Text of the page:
Ese es el centro de la mezquindad de Chavez, and the center of his falsification of the history that brought him to power. But me? I haven’t changed positions. My position is the same: people are only free when the powerful are bound by the law as much as the weak. It’s the flouting of the law, the gleeful pissing all over the constitution, that makes the Chavez government precisely as unacceptable, unfair, retrograde, undemocratic and ultimately destructive to the nation as the old regime. And that I will not accept, can never accept – and I continue, naively, to think that deep down inside you cannot really defend it either.

I dunno how long it’s gonna take for us to learn that the laws are binding, not just on your enemies, not just on the poor, not just on those without connections or cronies or old school friends in power, but on EVERYONE. Every time Chavez gives a speech, every time he uses state money and state property for party political purposes, every time he shits all over the rule of law with the certain knowledge that he is above the reach of the instutions (cuz the Fiscal General is a crony) Chavez deepens the central problem of the venezuelan polity – its total disregard for the law.

Chavez did not create this problem. He has just deepened it immensely. And again, it’s hard for me to see how you can support a government that behaves this way, simply cuz the ideological background music happens to please you.

ft

From “Gregory Wilpert” Date Fri, 19 Dec 2003 4:17 PM

To “‘Francisco Toro'”@fas

> My point is that the content of the conversation doesn’t make any

> difference one way or another because the country’s problem for 173 years

> since 1830 has been the absence of the rule of law, of basic citizen

> guarantees, the existence of governments always based on force, on the

> caudillo or the party, rather than on the law. It’s the constant flouting

> of the law that made the pre-1998 governments totally unacceptable,that

> made it imperative to change them. It’s the reason my very first

> involvement in Venezuelan politics, in 1996, was with the radical

> opponents of the Punto Fijo system, and why it grates so fucking much

> when Chavez tells me, us, that we are accomplices of the old regime

> simply because we do not dogmatically accept everything he says. Ese es

> el centro de la mezquindad de Chavez, and the center of his falsification

> of the history that brought him to power. But me? I haven’t changed

> positions. My position is the same: people are only free when the

> powerful are bound by the law as much as the weak. It’s the flouting of

> the law, the gleeful pissing all over the constitution, that makes the

> Chavez government equally unacceptable, unfair, retrograde, undemocratic

> and ultimately destructive to the nation. And that I will not accept, can

> never accept – and I continue, naively, to think that deep down inside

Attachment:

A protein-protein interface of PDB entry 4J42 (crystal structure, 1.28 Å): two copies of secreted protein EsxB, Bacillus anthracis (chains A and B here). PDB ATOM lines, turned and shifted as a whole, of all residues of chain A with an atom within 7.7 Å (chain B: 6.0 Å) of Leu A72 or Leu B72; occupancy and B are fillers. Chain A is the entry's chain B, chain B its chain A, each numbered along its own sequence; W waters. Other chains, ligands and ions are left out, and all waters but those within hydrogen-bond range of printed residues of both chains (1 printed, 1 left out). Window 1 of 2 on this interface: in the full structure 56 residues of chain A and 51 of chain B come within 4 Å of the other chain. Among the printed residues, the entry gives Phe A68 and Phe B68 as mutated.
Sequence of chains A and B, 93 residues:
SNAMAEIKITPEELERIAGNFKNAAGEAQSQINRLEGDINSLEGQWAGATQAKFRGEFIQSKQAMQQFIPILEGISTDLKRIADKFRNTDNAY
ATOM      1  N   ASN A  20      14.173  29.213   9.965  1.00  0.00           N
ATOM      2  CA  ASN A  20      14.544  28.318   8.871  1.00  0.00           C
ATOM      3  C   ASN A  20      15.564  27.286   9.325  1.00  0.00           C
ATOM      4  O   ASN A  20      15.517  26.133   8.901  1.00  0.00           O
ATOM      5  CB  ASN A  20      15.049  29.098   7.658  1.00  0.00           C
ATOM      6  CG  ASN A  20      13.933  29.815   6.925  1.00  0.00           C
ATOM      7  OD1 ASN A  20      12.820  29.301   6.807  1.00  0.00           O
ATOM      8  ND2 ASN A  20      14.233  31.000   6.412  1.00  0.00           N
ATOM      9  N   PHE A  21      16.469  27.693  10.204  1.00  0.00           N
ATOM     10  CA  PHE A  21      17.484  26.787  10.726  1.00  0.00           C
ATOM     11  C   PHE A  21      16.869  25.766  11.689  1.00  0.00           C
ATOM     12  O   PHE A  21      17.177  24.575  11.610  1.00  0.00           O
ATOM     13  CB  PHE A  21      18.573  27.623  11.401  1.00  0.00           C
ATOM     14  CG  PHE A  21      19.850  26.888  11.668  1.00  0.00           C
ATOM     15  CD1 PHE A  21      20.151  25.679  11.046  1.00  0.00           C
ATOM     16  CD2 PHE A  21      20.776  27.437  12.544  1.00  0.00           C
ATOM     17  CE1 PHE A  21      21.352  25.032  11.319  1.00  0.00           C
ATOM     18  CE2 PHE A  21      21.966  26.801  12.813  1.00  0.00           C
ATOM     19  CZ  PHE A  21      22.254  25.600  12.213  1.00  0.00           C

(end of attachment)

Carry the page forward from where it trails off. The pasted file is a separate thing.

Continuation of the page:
> you cannot really defend it either.

As I said before, I tend to agree with you about the unacceptability of breaking the law. However, I find your position so purist that I find it hard to believe that you could be active in politics anywhere. I mean, how does the taping and broadcasting of a private conversation compare to the wholesale trashing of the constitution, which is what many in the opposition did and almost everyone at least supported during the coup? Even someone you look up to, such as Teodoro Petkoff, was much lamer and tamer in his critique of the coup than he was of Chavez and the phone conversation in the editorial you sent to me recently. I did not see anyone (I mean this literally) from the opposition get as upset about the coup as they are getting now about this publicized phone conversation. I mean, how can you possibly work together with people who are so hypocritical? I think, given your standards, you should really be much more ni-ni than you are.

Besides, while it is illegal to tape and broadcast phone conversations in most countries, it’s something that happens all of the time. Just think of the whole Monica Lewinsky scandal. This does not excuse it, but it should put such practices into perspective and they have to be weighed against other values. I mean, what if someone in the conversation had actually said directly “we forged xx number of signatures”? Would you still say that under no circumstances could the conversation be revealed? If you say it can’t, fine. Your position would be well based on legal precedent, which forbids the use of illegally obtained evidence for convicting someone (at least in the U.S.).

I guess my main problem with the whole line of argument you present, which is quite rational, is that while you present an admirable standard, it’s not all that realistic in the Venezuelan context. That is, I agree in principle, but cannot draw the same conclusion that something like this proves that the whole government is corrupt. I have myself questioned the legality of some of the government’s practices before (most recently in an article on the Globovision microwave